When to Use Extern in C++

When to use extern in C++

This comes in useful when you have global variables. You declare the existence of global variables in a header, so that each source file that includes the header knows about it, but you only need to “define” it once in one of your source files.

To clarify, using extern int x; tells the compiler that an object of type int called x exists somewhere. It's not the compilers job to know where it exists, it just needs to know the type and name so it knows how to use it. Once all of the source files have been compiled, the linker will resolve all of the references of x to the one definition that it finds in one of the compiled source files. For it to work, the definition of the x variable needs to have what's called “external linkage”, which basically means that it needs to be declared outside of a function (at what's usually called “the file scope”) and without the static keyword.


#ifndef HEADER_H
#define HEADER_H

// any source file that includes this will be able to use "global_x"
extern int global_x;

void print_global_x();


source 1:

#include "header.h"

// since global_x still needs to be defined somewhere,
// we define it (for example) in this source file
int global_x;

int main()
//set global_x here:
global_x = 5;


source 2:

#include <iostream>
#include "header.h"

void print_global_x()
//print global_x here:
std::cout << global_x << std::endl;

What is the effect of extern C in C++?

extern "C" makes a function-name in C++ have C linkage (compiler does not mangle the name) so that client C code can link to (use) your function using a C compatible header file that contains just the declaration of your function. Your function definition is contained in a binary format (that was compiled by your C++ compiler) that the client C linker will then link to using the C name.

Since C++ has overloading of function names and C does not, the C++ compiler cannot just use the function name as a unique id to link to, so it mangles the name by adding information about the arguments. A C compiler does not need to mangle the name since you can not overload function names in C. When you state that a function has extern "C" linkage in C++, the C++ compiler does not add argument/parameter type information to the name used for linkage.

Just so you know, you can specify extern "C" linkage to each individual declaration/definition explicitly or use a block to group a sequence of declarations/definitions to have a certain linkage:

extern "C" void foo(int);
extern "C"
void g(char);
int i;

If you care about the technicalities, they are listed in section 7.5 of the C++03 standard, here is a brief summary (with emphasis on extern "C"):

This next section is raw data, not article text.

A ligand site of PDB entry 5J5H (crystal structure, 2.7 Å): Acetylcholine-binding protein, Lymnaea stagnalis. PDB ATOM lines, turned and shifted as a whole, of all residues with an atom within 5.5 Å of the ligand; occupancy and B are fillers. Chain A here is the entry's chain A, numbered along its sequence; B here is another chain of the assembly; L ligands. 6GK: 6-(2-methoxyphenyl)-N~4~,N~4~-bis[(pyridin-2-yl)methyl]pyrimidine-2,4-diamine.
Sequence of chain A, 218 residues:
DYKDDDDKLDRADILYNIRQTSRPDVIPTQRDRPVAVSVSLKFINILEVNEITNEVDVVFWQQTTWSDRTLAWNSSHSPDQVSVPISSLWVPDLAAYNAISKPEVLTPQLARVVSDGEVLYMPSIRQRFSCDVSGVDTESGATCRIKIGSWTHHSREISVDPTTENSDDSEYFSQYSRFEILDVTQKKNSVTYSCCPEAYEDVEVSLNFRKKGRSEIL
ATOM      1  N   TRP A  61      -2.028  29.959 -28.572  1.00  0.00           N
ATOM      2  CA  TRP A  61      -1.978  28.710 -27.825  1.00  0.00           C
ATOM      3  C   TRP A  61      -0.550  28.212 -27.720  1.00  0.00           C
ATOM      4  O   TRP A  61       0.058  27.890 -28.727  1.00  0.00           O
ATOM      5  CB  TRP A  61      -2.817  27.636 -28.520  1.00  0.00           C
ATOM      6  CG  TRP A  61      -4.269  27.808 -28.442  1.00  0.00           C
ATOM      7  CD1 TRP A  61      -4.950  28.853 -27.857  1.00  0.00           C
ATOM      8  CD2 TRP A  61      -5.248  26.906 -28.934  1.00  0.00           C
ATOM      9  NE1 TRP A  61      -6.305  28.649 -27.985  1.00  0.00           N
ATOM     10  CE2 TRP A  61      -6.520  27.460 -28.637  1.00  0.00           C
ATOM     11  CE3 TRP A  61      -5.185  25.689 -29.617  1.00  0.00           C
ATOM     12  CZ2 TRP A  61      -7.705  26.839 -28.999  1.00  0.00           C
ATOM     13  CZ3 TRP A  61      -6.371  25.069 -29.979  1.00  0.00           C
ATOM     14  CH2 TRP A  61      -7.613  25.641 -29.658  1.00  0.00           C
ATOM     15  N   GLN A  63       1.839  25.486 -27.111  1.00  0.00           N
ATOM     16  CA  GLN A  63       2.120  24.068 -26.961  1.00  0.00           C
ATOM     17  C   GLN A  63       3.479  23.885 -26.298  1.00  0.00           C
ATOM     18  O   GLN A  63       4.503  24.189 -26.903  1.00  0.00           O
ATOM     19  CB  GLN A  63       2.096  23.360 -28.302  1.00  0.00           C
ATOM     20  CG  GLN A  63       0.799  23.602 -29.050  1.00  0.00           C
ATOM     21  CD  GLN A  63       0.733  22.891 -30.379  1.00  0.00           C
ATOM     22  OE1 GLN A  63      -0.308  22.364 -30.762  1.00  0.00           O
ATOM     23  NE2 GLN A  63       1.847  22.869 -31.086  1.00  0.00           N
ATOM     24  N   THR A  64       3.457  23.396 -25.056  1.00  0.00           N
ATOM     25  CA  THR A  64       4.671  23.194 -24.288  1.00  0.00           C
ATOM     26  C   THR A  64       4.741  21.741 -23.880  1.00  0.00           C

• extern "C" is a linkage-specification
  • Every compiler is required to provide "C" linkage
  • A linkage specification shall occur only in namespace scope
  • All function types, function names and variable names have a language linkage See Richard's Comment: Only function names and variable names with external linkage have a language linkage
  • Two function types with distinct language linkages are distinct types even if otherwise identical
  • Linkage specs nest, inner one determines the final linkage
  • extern "C" is ignored for class members
  • At most one function with a particular name can have "C" linkage (regardless of namespace)
  • extern "C" forces a function to have external linkage (cannot make it static) See Richard's comment: static inside extern "C" is valid; an entity so declared has internal linkage, and so does not have a language linkage
  • Linkage from C++ to objects defined in other languages and to objects defined in C++ from other languages is implementation-defined and language-dependent. Only where the object layout strategies of two language implementations are similar enough can such linkage be achieved

When to use extern C in C++? [duplicate]

extern "C" makes names not mangled.

It used when:

  1. We need to use some C library in C++

    extern "C" int foo(int);
  2. We need export some C++ code to C

    extern "C" int foo(int) { something; }
  3. We need an ability to resolve symbol in shared library -- so we need to get rid mangling

    extern "C" int foo(int) { something; }
    typedef int (*foo_type)(int);
    foo_type f = (foo_type)dlsym(handle,"foo")

Why use the extern keyword in header in C? [duplicate]

extern float kFloat;

declares kFloat without defining it.


float kFloat;

also declares kFloat but is a tentative definition of kFloat.

Adding extern just suppresses the tentative definition. In a header file you only want declarations, not definitions.

If the tentative definition is included in several source files, you will end up having multiple definitions of the same object which is undefined behavior in C.

How to correctly use the extern keyword in C

extern changes the linkage. With the keyword, the function / variable is assumed to be available somewhere else and the resolving is deferred to the linker.

There's a difference between extern on functions and on variables.

For variables it doesn't instantiate the variable itself, i.e. doesn't allocate any memory. This needs to be done somewhere else. Thus it's important if you want to import the variable from somewhere else.

For functions, this only tells the compiler that linkage is extern. As this is the default (you use the keyword static to indicate that a function is not bound using extern linkage) you don't need to use it explicitly.

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